The first, as reported by, is the removal of the “requirement for supervisors named in Class A asbestos removal licence applications to hold VET course certificates in respect of non-friable asbestos”.

The second involves disapplying “certain asbestos register obligations in respect of residential premises used only for residential purposes”.

It’s the first change, however, that promises to have the biggest impact on those who work with asbestos.

What’s a Class A asbestos removal licence?

According to WorkCover New South Wales, a Class A asbestos removal licence qualifies the business that holds it to remove both friable and non-friable asbestos from a workplace. This business is also permitted to any ACD that is present as a result of the removal process. ACD refers to any dust or debris that has been contaminated with asbestos.

The Class A asbestos removal licence differs from the Class B asbestos removal licence in that the latter only permits the holder to manage and dispose of non-friable asbestos and any related ACD. Once granted, both licences are valid for a total of five years.

To ensure your application for a Class A asbestos removal licence is successful, you are required to meet a number of criteria. Most importantly, your application must include the name or names of “competent person or persons” who you have employed to supervise the asbestos removal work you’re planning to undertake.

This supervisor must be 18 years old or more, says WorkCover New South Wales, and have a minimum of three years’ experience when it comes to removing friable asbestos. They must also have completed a Supervise Asbestos Removal course.

And, until now, they were also required to hold qualifications for non-friable asbestos removal work. This is apparently no longer the case, according to the new Model Work Health and Safety (WHS) Act.

What’s the difference between friable and non-friable asbestos?

In order to really get to grips with this change to the Model Work Health and Safety (WHS) and the different types of asbestos removal licences available, it’s important to understand the difference between friable and non-friable asbestos.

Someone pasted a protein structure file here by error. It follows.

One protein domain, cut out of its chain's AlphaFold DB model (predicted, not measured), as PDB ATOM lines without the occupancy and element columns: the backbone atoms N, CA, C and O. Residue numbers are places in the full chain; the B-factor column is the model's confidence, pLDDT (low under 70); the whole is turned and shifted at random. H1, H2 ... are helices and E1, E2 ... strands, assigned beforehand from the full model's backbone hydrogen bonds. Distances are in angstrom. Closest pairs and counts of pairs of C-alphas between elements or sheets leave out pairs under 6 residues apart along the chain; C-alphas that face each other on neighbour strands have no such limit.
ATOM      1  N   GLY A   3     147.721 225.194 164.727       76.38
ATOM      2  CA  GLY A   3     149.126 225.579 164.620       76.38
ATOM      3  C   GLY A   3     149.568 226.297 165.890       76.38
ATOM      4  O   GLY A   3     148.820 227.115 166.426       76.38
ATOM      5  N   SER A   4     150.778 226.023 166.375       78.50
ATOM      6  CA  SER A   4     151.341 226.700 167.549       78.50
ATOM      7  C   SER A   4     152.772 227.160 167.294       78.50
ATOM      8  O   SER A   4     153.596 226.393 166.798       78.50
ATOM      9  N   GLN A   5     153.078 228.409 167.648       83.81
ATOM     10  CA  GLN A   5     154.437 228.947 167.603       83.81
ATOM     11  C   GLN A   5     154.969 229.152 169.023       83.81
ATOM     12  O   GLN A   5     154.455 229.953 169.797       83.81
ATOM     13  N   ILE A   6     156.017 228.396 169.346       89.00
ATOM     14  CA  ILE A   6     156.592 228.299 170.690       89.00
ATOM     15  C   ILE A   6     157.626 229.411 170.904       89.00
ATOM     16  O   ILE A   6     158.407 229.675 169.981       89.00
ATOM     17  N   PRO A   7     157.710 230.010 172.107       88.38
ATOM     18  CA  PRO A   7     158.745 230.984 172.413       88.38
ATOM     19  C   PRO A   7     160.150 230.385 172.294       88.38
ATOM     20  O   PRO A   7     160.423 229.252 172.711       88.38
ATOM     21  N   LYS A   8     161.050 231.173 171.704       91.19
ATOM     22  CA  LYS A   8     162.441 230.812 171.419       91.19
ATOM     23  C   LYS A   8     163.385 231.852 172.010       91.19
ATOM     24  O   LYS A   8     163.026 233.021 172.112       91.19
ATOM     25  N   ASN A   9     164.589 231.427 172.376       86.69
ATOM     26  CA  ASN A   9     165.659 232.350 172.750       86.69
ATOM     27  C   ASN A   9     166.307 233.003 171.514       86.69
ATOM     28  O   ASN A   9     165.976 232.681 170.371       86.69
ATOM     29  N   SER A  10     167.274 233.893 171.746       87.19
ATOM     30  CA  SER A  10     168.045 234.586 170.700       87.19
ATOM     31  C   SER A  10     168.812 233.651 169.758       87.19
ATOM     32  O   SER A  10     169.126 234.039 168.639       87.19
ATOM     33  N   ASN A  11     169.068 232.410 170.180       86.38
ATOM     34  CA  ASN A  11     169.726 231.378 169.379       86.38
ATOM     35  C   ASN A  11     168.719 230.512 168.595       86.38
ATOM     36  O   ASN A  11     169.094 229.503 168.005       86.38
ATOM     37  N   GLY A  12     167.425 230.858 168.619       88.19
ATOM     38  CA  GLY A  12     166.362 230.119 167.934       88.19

The Department of Commerce reveals that friable asbestos is any version of this deadly material that’s in powder form, or can be “easily crumbled, pulverised or reduced to a powder by hand pressure when dry”. Some examples of friable asbestos include sprayed insulation, rope and lagging, and “felt or woven asbestos matting”. In general, if a material containing asbestos releases asbestos fibres if and when it’s disturbed, the asbestos is most likely in a friable state.

However, it’s non-friable asbestos that’s more commonly found in properties up and down the country. Approximately 97 per cent of asbestos-containing products feature the non-friable kind, claims the website “Asbestos and You”.

Basically, it’s asbestos that’s been bonded to another material, such as cement, vinyl floor tiles, resin or other products of a similar nature. Such materials will potentially release a few asbestos fibres when they’re damaged or destroyed, but Asbestos and You states they’re unlikely to continue doing so for long.

Where can I find out more?

If you want learn more about the different kinds of asbestos removal training available and ensure you’ve got the necessary VET certificates to apply for a Class A or Class B asbestos removal licence, get in touch with the AlertForce team today!

We offer a range of asbestos removal training courses, including Class B (remove non-friable asbestos), Class A (remove friable asbestos), Supervise Asbestos Removal (for supervisors), and Conduct Asbestos Assessment Associated With Removal qualifications.

WHS laws are always changing – make sure you’re always keeping an ear out for amendments such as those listed above and keep your workers happy and healthy.